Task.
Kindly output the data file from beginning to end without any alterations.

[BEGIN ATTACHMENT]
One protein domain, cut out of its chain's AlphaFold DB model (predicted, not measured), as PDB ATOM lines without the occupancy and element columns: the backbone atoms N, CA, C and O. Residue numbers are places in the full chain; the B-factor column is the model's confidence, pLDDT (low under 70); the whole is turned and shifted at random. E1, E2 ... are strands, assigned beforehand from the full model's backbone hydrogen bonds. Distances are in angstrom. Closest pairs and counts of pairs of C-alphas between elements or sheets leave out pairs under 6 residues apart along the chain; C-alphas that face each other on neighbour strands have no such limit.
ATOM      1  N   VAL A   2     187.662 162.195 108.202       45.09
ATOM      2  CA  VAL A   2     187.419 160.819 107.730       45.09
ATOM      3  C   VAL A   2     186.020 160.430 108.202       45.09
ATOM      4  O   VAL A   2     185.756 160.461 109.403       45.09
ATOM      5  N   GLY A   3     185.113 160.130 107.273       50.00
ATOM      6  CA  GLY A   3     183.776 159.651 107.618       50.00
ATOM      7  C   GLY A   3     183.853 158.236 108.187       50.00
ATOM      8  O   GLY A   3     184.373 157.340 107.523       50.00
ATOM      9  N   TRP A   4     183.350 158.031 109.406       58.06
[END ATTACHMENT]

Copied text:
One protein domain, cut out of its chain's AlphaFold DB model (predicted, not measured), as PDB ATOM lines without the occupancy and element columns: the backbone atoms N, CA, C and O. Residue numbers are places in the full chain; the B-factor column is the model's confidence, pLDDT (low under 70); the whole is turned and shifted at random. E1, E2 ... are strands, assigned beforehand from the full model's backbone hydrogen bonds. Distances are in angstrom. Closest pairs and counts of pairs of C-alphas between elements or sheets leave out pairs under 6 residues apart along the chain; C-alphas that face each other on neighbour strands have no such limit.
ATOM      1  N   VAL A   2     187.662 162.195 108.202       45.09
ATOM      2  CA  VAL A   2     187.419 160.819 107.730       45.09
ATOM      3  C   VAL A   2     186.020 160.430 108.202       45.09
ATOM      4  O   VAL A   2     185.756 160.461 109.403       45.09
ATOM      5  N   GLY A   3     185.113 160.130 107.273       50.00
ATOM      6  CA  GLY A   3     183.776 159.651 107.618       50.00
ATOM      7  C   GLY A   3     183.853 158.236 108.187       50.00
ATOM      8  O   GLY A   3     184.373 157.340 107.523       50.00
ATOM      9  N   TRP A   4     183.350 158.031 109.406       58.06